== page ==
High energy prices have put the Spanish ceramic industry on the ropes. Since Russia began to forge its war against Ukraine back in the fall of 2021, converted in turn into an energy battle against Europe, the ceramic sector has not stopped seeing its production bill increase. The unavoidable need to use gas in its production and the rise in prices of this hydrocarbon process has raised the industry’s energy bill up to four times the price it paid in 2020.
If there is a place where this conflict is especially visible, it is in Castellón, where 20% of the jobs in the province are generated by the ceramic sector by companies such as Pamesa or Porcelanosa. A PwC study raises to 23% the weight of the ceramic industry on the provincial GDP, which generates 13.3% of industrial employment in the Valencian Community. It is also the main exporter in the region and the main client of the ports of Castellón and Valencia.
As a consequence of these high energy prices, companies have been paralyzing or reducing their production all year, which until October was 25% lower than the previous year. This, in turn, has an impact on employment: until mid-December, the employers’ association Ascer had 87 ERTEs with 9,825 affected workers, in addition to registering the first EREs with almost half a thousand jobs already destroyed in the province.
The energy bill does not stop growing
From the employers we have been demanding more and better aid for months to guarantee the sustainability of the business. Ascer confirms that the first aid has already been received, of 400,000 euros per worker, but criticized its insufficiency, since “for some of the large ones it does not even mean three days of gas consumption.” From an estimated turnover of 5,700 million euros in 2022, they calculate that the energy bill will amount to 2,235 million, a value that will multiply that of 2021 (939 million) by 2.5 and that of 2020 (416 million) by four.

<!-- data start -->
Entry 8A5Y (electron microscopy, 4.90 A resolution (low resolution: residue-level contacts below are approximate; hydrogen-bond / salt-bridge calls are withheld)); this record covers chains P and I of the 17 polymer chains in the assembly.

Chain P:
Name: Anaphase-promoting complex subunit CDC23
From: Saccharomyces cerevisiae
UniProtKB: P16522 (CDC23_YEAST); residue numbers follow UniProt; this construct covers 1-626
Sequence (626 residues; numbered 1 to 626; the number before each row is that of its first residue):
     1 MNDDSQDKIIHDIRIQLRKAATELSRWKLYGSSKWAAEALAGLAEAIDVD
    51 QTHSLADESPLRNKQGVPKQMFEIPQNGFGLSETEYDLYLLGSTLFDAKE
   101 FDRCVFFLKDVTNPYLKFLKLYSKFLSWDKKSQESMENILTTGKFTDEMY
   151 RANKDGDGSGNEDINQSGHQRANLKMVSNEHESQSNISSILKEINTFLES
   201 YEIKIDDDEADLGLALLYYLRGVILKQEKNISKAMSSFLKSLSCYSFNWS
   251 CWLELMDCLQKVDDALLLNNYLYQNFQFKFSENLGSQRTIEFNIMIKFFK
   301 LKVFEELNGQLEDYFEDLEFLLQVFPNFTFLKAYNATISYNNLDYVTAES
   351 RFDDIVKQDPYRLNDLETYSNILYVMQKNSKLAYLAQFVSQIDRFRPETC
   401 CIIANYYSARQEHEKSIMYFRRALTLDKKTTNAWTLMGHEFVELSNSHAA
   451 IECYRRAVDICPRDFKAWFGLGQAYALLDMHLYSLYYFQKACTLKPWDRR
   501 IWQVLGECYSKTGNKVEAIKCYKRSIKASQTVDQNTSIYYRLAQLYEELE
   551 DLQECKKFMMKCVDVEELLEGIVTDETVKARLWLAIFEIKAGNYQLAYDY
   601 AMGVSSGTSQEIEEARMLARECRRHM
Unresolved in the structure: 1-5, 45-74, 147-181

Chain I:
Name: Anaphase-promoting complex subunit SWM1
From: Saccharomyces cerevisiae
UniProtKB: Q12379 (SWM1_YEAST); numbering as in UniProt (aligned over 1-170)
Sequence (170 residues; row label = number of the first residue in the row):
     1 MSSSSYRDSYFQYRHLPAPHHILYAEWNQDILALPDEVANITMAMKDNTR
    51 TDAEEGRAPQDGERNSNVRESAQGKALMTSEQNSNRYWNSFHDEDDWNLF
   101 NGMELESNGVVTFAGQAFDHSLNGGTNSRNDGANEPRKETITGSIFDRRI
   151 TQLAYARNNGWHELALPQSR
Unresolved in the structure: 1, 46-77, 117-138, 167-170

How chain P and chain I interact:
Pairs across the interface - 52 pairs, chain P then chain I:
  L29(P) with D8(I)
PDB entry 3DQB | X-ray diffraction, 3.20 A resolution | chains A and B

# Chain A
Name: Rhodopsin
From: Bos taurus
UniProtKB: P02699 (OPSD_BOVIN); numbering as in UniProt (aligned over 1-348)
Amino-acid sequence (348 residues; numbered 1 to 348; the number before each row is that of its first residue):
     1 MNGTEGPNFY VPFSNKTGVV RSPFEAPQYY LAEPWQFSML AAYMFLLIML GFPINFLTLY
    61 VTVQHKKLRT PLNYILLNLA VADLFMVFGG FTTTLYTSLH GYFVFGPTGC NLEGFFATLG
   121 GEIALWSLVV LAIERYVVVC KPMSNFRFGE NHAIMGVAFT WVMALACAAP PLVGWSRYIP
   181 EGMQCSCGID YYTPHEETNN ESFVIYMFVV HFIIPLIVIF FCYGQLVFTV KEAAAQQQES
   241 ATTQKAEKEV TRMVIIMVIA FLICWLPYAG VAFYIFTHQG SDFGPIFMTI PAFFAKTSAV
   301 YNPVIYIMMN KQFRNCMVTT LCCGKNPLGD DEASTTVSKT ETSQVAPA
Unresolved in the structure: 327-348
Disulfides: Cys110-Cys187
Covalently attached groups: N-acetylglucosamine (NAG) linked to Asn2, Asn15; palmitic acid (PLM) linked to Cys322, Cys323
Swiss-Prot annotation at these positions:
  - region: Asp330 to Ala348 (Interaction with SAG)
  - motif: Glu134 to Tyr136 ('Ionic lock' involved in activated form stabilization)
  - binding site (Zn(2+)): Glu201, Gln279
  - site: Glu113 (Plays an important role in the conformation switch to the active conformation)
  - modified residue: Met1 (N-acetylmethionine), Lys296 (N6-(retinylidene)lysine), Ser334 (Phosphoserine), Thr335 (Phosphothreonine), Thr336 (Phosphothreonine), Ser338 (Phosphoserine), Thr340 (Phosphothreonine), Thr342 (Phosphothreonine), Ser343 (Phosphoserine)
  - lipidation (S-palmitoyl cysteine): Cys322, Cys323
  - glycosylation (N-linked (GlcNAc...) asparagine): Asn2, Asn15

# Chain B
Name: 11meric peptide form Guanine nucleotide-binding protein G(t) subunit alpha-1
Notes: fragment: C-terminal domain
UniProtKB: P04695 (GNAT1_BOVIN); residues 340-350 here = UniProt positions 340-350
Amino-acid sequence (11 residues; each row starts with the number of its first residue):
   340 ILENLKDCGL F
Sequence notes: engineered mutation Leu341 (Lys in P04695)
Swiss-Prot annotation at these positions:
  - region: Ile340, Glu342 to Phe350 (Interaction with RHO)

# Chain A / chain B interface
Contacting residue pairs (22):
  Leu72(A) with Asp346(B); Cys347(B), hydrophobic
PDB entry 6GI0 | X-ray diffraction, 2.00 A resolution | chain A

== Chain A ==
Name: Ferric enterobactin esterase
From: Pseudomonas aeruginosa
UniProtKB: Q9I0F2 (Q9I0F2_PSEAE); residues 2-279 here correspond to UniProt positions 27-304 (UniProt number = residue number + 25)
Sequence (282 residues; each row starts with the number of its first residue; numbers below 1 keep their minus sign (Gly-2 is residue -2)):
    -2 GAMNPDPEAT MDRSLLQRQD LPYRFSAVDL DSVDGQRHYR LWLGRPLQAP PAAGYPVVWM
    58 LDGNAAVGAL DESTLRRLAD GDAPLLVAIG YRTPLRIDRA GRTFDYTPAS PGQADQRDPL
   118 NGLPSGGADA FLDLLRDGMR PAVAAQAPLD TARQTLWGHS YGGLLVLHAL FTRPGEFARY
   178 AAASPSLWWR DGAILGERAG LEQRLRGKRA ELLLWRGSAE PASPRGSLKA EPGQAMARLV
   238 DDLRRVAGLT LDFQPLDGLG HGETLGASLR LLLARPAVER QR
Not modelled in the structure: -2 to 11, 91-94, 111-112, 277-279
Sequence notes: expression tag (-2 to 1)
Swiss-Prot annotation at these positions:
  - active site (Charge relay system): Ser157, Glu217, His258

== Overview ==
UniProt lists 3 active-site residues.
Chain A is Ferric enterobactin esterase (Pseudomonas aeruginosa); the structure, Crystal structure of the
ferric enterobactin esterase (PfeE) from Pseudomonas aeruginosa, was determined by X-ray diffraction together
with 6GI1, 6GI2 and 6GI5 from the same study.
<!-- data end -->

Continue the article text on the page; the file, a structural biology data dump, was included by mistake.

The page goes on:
The data for the sector’s exports up to November show how turnover has increased by 18% despite the fact that volumes have fallen by 12%. It is in the rises in the prices of deliveries, where the cost of production is affected, but this rise is not carried out proportionally to the rise in energy: “Margins are narrowing, threatening capacity and competitiveness,” they point out. Along these lines, its general secretary, Alberto Echavarría, said in recent statements to Europa Press that “it will be very difficult to survive without direct aid or defining costs, staff and investments.”
Ascer is now looking abroad, where the real challenge lies: surviving in markets like the United States, Turkey or Saudi Arabia, where it continues to compete on price. At the same time, they denounce the imbalances in state aid within the European Union and demand that government aid be made equal to that of other countries such as Italy or Germany, in order not to lose competitiveness.
Measures announced but do not arrive
The extension of the Royal Decree with measures in response to the war in Ukraine includes 450 million euros in aid to gas-intensive industries, but these will not be granted immediately. The Ministry of Industry must draft and publish the order that regulates them within a maximum period of six months, extending the terms until June. The industry minister, Reyes Maroto, promised to speed up this deadline.
The ceramic industry also claims that this help line will be reduced to a minimum by being distributed among 24 sectors —including paper, glass, iron, steel or aluminum— without knowing at the moment how much will be allocated to each one. “The amount of the aid will be distributed among the selected activities taking into account parameters linked to the intensive consumption of gas, the evolution of prices and benefits of industrial activities and their environmental impact,” the Ministry stated.
Political unanimity to save thousands of jobs
The importance of ceramics in Castellón has elevated the problem to a matter of state. Political parties of all colors have agreed to try to find solutions at different administrative levels, from town halls to the national government, passing through the regional one. The first, grouped in the ceramic cluster and hand in hand with the provincial council, promoted the manifesto “Salvem la Cerámica” to demand “forceful” aid.
To the State contributions will be added those announced by the Generalitat Valenciana, which will transfer the equivalent of 5,000 euros per worker and will open lines of credit through the Valencian Institute of Finance (IVF). The decree confirming direct transfers to companies is still being drafted, but the Valencian government expects it to come out “in a few weeks” to start the application period.
Meanwhile, companies have already submitted their applications to qualify for the 50 million credit provided by the IVF for the ceramic sector. The success of the proposal, with more applications than available, has meant that the Generalitat has had to set up another credit line of 180 million.
State aid is complemented by a line of credit from the ico for a value of 500 million euros for gas-intensive plants and various measures for electro-intensive plants. Among these are the 80% reduction in tolls until June 30 —valued at 112 million euros— 0.5% in the special tax on electricity. All of them have been validated by Congress.